U.S. Assistance to Africa and the World: What Do the Numbers Say?

February 19, 2008

In this CGD Note, senior fellow Steve Radelet and research assistant Sami Bazzi offer a close look at the latest U.S. foreign assistance numbers. Bottom line: although America's aid has more than doubled since 2000, the new money went mostly to Iraq, Afghanistan and a small number of debt relief operations; and almost all was allocated through bilateral rather than multilateral channels. Assistance to Africa more than quadrupled from $1.5 billion in 1996 to $6.6 billion in 2006 and has been enormously important in funding humanitarian relief and HIV/AIDS programs. But even with the increases, U.S. assistance to Africa still averages less than $9 per African per year. And U.S. assistance for Africa has become less selective: since 2000 the shares going to the poorest countries and to the best-governed countries have fallen.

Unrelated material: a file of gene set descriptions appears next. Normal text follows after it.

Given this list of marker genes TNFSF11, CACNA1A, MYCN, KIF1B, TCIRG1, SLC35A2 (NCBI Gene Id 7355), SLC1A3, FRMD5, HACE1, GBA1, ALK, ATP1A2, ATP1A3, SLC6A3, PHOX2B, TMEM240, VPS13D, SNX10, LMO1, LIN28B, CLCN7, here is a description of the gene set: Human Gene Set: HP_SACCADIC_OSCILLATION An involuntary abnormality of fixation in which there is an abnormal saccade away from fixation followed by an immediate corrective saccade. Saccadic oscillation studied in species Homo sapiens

But Radelet and Bazzi conclude that U.S. assistance to sub-Saharan Africa (SSA) will likely continue to increase in the next several years. First, disbursements for HIV/AIDS programs are continuing to grow rapidly. Second, the U.S. has introduced a new malaria program that should add to the totals in the near future. Third, MCC disburse­ments are likely to accelerate in the next several years. If bipartisan support continues for these programs over the next several years without a decline in support for other important existing programs, the U.S. looks likely to succeed in dou­bling assistance to SSA by 2010.

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